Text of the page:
What you need to know about Iran's landmark nuclear deal
What does Iran get in return?
What are the new details of the deal?
Will it hold?
- The Economist
|THE negotiations that led to a historic deal between Iran and six world powers, known as the P5+1 (America, France, Britain, China, Russia, plus Germany) to curb Iran's nuclear programme have constituted a marathon endeavour. What does the deal involve and will it hold?|
When and how did these talks begin?
The UN Security Council has passed a series of resolutions imposing sanctions on Iran since 2006. The sanctions followed reports by the International Atomic Energy Agency (the IAEA, the UN's nuclear-energy forum) about Iran's non-compliance with the Nuclear Non-Proliferation Treaty (NPT). In February of 2013 multinational talks began, which culminated in a breakthrough interim agreement, reached in November of that year. Two things gave the process momentum. The first was a back channel to Iran opened up by the American administration in March 2013 that led to several secret bilateral meetings in Oman. The second was the election in June 2013 of Hassan Rohani, Iran's president, who 10 years before had served as Iran’s nuclear negotiator. Mr Rohani was elected on a platform promising constructive engagement with the international community aimed at lifting harsh economic sanctions and ending Iran's international isolation.
The negotiations which led to the deal kicked off in March 2014. Several deadlines for a comprehensive agreement were extended. A final deadline was set for July 1st, 2015. But the White House needed a detailed framework agreement in place well before the return of Congress from its Easter break, in order to head off an attempt by Republican critics of any deal with Iran to legislate for new sanctions and thus kill off the talks. That was concluded in Lausanne on April 2nd; it formed the basis of the Joint Comprehensive Plan of Action agreed on July 14th.
If nearly everything had been agreed in April, why did it take so long to get the final deal done?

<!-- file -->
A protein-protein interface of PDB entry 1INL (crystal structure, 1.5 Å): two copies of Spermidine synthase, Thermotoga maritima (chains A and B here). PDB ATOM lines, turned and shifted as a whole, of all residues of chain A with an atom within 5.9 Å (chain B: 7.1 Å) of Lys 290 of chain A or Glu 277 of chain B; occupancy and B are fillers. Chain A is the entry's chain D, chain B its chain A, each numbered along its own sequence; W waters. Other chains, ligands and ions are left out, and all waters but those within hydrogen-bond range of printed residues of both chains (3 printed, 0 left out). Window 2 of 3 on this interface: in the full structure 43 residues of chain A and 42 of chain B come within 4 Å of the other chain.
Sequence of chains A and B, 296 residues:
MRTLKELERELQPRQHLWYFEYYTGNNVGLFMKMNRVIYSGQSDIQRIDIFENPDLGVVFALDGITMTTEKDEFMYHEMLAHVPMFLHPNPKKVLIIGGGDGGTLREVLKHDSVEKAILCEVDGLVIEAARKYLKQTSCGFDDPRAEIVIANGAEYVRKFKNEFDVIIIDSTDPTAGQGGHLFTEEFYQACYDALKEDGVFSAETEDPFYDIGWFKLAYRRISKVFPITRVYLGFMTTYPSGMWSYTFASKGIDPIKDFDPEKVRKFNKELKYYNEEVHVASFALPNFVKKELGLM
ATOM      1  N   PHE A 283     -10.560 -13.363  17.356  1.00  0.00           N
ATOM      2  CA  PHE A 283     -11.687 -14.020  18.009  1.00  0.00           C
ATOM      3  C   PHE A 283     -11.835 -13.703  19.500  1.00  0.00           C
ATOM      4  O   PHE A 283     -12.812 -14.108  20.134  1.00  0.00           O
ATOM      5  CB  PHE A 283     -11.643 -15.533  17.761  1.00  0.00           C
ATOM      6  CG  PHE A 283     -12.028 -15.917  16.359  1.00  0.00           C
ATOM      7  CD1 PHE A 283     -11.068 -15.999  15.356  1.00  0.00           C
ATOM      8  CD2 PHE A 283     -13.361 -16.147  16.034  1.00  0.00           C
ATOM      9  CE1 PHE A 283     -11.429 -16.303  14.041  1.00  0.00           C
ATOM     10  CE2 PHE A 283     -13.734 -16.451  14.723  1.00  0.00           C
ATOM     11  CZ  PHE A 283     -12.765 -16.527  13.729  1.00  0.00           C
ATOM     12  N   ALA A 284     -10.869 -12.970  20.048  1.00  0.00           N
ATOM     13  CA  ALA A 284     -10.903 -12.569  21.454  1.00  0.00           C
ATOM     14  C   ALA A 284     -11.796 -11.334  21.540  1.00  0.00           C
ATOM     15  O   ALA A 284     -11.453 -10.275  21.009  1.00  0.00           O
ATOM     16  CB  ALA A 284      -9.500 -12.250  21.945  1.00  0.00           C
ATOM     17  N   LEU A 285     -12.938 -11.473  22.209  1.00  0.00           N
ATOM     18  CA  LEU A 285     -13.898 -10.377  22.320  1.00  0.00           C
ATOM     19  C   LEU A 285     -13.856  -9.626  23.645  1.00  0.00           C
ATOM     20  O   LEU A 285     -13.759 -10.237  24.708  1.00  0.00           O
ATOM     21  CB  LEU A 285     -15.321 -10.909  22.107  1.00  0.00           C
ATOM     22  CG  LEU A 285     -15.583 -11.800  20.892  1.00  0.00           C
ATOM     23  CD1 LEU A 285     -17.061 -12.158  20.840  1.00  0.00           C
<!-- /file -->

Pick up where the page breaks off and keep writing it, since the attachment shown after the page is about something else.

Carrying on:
While what became known as the Lausanne accord was very detailed on matters such as the number of centrifuges Iran would be allowed to keep and the size of the low-enriched uranium stockpile it could hold, several sensitive details still needed nailing down. The final round of talks began on June 26th and went through three deadlines before the deal was done. John Kerry, America’s secretary of state, spent 19 days on the negotiation—the longest period of time a secretary of state has been away from home since the second world war.
The potential stumbling blocks related to the access required by the IAEA’s inspectors to confirm that Iran is living up to its undertakings and ensure its nuclear activities are entirely peaceful; the need for Iran to give a full account of any “possible military dimensions” (IAEA jargon for work on weaponisation) relating to its nuclear programme; the penalties for violation of the agreement, including a mechanism for the re-imposition of sanctions; whether the arms embargo would be lifted along with other UN nuclear-related sanctions; and how much research and development on advanced centrifuges Iran would be allowed to do during the first 10 years of the agreement.
What did the P5+1 nations hope to get out of the deal?
In short, to prevent Iran from getting a nuclear weapon, or at least to stop it from being able to get one very quickly. To that end the negotiators have compromised over allowing Iran to continue to enrich uranium, concluding that complete dismantling of its huge infrastructure was unrealistic. However, they sought strict limits on Iran’s enrichment programme, the redesign of a plutonium-producing heavy water reactor under construction and a highly-intrusive inspection regime to prevent cheating. Their aim has been to extend Iran’s “breakout capability”—the key yardstick of the time needed to produce enough fissile material for one nuclear weapon—from the current estimate of a couple of months to at least a year, and to maintain it there for a decade. In years 10-15, the breakout period is expected to reduce to six months and less thereafter as limitations fall away. But the new inspections regime, based on what is known as the Additional Protocol of the nuclear Non Proliferation Treaty (NPT), will continue in perpetuity making all Iran’s future nuclear activities much more transparent and tightly monitored than before.